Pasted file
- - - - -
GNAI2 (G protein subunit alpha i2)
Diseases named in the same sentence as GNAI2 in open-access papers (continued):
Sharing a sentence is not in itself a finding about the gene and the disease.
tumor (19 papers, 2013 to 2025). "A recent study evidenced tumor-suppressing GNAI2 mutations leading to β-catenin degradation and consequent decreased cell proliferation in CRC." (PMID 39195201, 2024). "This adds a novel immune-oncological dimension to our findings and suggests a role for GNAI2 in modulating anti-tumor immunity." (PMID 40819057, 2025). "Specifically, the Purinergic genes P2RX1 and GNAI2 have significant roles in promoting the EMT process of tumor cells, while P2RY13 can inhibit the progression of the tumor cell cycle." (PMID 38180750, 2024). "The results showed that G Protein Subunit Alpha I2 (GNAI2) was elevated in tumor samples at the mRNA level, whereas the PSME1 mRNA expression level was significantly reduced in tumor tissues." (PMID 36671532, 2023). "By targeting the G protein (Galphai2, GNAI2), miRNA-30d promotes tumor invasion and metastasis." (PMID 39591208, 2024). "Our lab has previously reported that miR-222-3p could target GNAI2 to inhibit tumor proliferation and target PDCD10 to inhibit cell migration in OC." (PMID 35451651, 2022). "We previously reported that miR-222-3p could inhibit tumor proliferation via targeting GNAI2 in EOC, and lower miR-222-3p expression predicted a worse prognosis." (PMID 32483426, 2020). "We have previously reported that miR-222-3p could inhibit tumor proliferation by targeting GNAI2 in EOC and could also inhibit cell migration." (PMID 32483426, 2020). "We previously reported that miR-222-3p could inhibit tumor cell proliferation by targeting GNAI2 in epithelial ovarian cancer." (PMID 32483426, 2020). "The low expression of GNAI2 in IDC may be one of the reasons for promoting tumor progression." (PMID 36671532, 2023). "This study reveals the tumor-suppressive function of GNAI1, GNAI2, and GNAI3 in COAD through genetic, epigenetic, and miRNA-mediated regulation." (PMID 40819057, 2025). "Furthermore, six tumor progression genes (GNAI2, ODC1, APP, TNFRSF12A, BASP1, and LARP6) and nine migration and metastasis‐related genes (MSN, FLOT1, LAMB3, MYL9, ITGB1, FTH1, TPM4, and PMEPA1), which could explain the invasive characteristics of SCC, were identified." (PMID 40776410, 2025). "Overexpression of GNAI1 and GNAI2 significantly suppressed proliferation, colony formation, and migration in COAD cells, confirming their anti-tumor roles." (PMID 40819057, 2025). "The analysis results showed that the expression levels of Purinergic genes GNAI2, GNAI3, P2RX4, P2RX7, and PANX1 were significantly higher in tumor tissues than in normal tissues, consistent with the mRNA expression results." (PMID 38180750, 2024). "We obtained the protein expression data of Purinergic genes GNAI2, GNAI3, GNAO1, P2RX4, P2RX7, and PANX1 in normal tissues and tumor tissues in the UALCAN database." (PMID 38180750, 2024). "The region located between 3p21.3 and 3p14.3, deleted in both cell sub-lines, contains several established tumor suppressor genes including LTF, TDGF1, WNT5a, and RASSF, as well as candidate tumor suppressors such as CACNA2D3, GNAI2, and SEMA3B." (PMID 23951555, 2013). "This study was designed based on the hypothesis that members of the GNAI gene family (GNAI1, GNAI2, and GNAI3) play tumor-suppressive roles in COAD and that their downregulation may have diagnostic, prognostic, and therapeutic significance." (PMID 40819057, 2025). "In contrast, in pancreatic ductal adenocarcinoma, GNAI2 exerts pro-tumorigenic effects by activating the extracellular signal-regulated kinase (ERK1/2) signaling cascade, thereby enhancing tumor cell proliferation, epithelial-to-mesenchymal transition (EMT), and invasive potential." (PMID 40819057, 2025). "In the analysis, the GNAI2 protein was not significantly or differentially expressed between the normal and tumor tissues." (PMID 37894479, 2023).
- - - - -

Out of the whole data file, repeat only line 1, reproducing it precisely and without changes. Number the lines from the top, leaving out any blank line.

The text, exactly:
GNAI2 (G protein subunit alpha i2)